Store in an airtight container at room temperature for up to three days or freeze for up to a month.

Freezer Chicken Pot Pie Filling

Here’s my favorite recipe for using those frozen pie crusts in my freezer…freezer pot pie filling…most of the mess and work are done ahead, and you simply combine your crust and filling and bake!
If you wish, you can use leftover mashed potatoes for the topping and skip the pie crust.   Simply spread the potatoes over the filling, top with a little melted butter and bake.  You can also just put a top crust on your individual pies in small casseroles and bake until the crust is brown and the filling is bubbly.
You can use the recipe for Perfect Poached Chicken for this recipe, or leftover turkey works well.  You can use Home Canned Chicken Breasts or Home Canned Turkey   too. 
Having packages of the pot pie filling and of the pie crust in my freezer sure makes pot pies easier!        
                        Freezer Chicken Pot Pie
  6        ounces  onion -- chopped
  5        ounces  celery -- chopped
  5        ounces  carrots -- chopped
  2        tablespoons  butter -- melted
  2        ounces  flour, all-purpose
  2        cups  chicken broth
  1        cup  evaporated milk
  20      Ounces  cooked chicken breast halves without skin, diced -- 2 pounds uncooked
  5        ounces  frozen peas -- thawed
            Dough for 4 single pie crusts
Assembly Directions:
Sauté onions, celery and carrots in butter in a large skillet over medium heat until tender.  Add flour and stir until smooth. Cook one minute, stirring constantly. Add chicken broth and evaporated milk.  Cook, stirring constantly until thickened and bubbly. Stir in chicken, peas, salt and pepper.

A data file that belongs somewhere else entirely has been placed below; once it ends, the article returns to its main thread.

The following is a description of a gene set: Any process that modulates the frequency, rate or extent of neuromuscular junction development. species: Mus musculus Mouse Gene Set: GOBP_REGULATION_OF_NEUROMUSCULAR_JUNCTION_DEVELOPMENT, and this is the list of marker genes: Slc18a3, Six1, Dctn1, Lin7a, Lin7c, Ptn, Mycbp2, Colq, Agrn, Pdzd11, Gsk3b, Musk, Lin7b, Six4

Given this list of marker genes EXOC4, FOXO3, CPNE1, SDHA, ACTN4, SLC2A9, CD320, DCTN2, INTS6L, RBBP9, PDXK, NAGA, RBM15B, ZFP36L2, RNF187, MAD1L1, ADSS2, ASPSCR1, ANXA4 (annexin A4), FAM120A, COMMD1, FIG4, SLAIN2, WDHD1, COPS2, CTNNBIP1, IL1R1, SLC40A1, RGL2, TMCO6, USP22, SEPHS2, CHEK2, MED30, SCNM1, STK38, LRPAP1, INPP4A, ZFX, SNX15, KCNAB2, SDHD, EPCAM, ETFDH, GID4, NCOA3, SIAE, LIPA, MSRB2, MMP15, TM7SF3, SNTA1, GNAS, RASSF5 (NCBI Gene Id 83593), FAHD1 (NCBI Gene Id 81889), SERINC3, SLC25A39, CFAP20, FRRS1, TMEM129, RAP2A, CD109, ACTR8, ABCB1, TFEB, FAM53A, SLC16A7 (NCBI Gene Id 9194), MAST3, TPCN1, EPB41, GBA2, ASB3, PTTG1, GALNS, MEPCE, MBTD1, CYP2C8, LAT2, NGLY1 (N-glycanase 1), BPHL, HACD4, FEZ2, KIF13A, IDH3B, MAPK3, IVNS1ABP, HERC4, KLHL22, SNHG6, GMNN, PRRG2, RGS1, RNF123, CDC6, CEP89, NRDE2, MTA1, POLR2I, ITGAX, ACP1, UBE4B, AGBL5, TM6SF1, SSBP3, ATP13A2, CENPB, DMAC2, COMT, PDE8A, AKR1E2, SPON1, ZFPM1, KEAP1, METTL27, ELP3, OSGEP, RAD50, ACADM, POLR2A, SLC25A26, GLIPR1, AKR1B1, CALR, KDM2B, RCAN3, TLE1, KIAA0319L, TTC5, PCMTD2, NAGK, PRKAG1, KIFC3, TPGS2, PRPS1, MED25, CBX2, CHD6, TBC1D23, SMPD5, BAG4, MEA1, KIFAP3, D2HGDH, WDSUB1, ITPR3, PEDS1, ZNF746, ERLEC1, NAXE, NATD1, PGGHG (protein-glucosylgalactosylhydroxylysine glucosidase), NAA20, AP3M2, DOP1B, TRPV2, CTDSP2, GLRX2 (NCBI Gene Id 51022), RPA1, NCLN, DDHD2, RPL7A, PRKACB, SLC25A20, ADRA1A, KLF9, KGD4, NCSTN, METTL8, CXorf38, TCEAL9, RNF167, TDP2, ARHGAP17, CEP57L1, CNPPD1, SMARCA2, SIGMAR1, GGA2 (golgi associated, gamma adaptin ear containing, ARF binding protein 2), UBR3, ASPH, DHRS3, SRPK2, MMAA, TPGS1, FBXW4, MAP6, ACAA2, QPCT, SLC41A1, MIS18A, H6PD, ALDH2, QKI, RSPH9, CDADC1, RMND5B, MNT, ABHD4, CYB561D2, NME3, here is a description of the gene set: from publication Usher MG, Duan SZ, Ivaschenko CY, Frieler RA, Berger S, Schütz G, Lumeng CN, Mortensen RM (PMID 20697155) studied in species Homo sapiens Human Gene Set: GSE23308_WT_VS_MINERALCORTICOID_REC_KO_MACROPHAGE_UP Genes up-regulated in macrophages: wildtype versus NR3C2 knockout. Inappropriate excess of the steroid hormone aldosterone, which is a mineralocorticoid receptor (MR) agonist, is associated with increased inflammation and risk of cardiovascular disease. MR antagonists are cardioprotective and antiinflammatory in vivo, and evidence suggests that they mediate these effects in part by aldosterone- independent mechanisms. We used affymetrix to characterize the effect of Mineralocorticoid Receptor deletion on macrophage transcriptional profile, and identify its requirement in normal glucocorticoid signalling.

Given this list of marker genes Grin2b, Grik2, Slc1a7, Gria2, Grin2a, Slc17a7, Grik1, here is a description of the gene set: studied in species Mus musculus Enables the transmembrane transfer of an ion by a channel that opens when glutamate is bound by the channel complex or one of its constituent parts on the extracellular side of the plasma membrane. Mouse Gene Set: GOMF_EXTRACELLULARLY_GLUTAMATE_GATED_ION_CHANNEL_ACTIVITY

Freezing and Cooking Directions:
Cool. Freeze 3 cup portions in freezer bags for 10" pie or ¾ cup portions for about 8 individual 5” pot pies. 
Keep frozen pie crusts on hand.
To serve: Thaw filling. Bring pie crusts to room temperature. Shape bottom pie crusts. Add filling. Cover with top crust. Pinch the edges of the two crusts together and then flute or crimp. Make a few slits in the top crust for the steam to escape.
Bake at 400° uncovered for 45 minutes. Let stand 10 minutes before serving.  For individual pot pies, they are usually done in 30 minutes.
Makes 3 cups of filling for each of two 9" pies, eight bags of 3/4 cups of filling for 5" individual pies, or 6 cups of filling for the recipe.

From the Garden...Pepper Relish Rice Salad

We really like home-canned pepper relish, and it makes this salad easy and tasty.    I almost always make this the night before and combine before serving – no fuss in serving day.  I usually keep cooked rice portioned in one or two cups in the freezer. 
We like this salad with anything from the grill or sandwiches.
Cooked dressing is much more tasty than purchased dressings…we much prefer it.    Use any leftover dressing for sandwiches, or chicken or tuna salad, it keeps at least a week, covered, in the refrigerator.